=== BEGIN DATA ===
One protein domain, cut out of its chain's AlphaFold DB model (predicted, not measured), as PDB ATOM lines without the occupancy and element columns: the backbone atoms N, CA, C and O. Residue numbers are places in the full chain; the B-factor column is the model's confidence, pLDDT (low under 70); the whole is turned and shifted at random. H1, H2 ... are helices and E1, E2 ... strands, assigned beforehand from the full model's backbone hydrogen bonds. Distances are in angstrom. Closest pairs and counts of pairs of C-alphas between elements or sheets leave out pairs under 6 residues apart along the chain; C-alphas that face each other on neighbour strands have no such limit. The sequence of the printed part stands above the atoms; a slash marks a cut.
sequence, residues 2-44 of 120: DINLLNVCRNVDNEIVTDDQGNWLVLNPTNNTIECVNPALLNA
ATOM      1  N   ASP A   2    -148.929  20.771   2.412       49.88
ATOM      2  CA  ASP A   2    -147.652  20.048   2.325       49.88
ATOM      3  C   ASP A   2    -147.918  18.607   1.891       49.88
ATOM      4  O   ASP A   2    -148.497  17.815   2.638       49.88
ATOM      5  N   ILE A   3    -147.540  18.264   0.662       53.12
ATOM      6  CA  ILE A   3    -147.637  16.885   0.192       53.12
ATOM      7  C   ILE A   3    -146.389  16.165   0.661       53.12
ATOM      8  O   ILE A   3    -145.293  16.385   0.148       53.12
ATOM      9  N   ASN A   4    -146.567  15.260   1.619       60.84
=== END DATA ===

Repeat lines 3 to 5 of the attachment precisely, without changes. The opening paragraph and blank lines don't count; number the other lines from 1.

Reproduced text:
ATOM      2  CA  ASP A   2    -147.652  20.048   2.325       49.88
ATOM      3  C   ASP A   2    -147.918  18.607   1.891       49.88
ATOM      4  O   ASP A   2    -148.497  17.815   2.638       49.88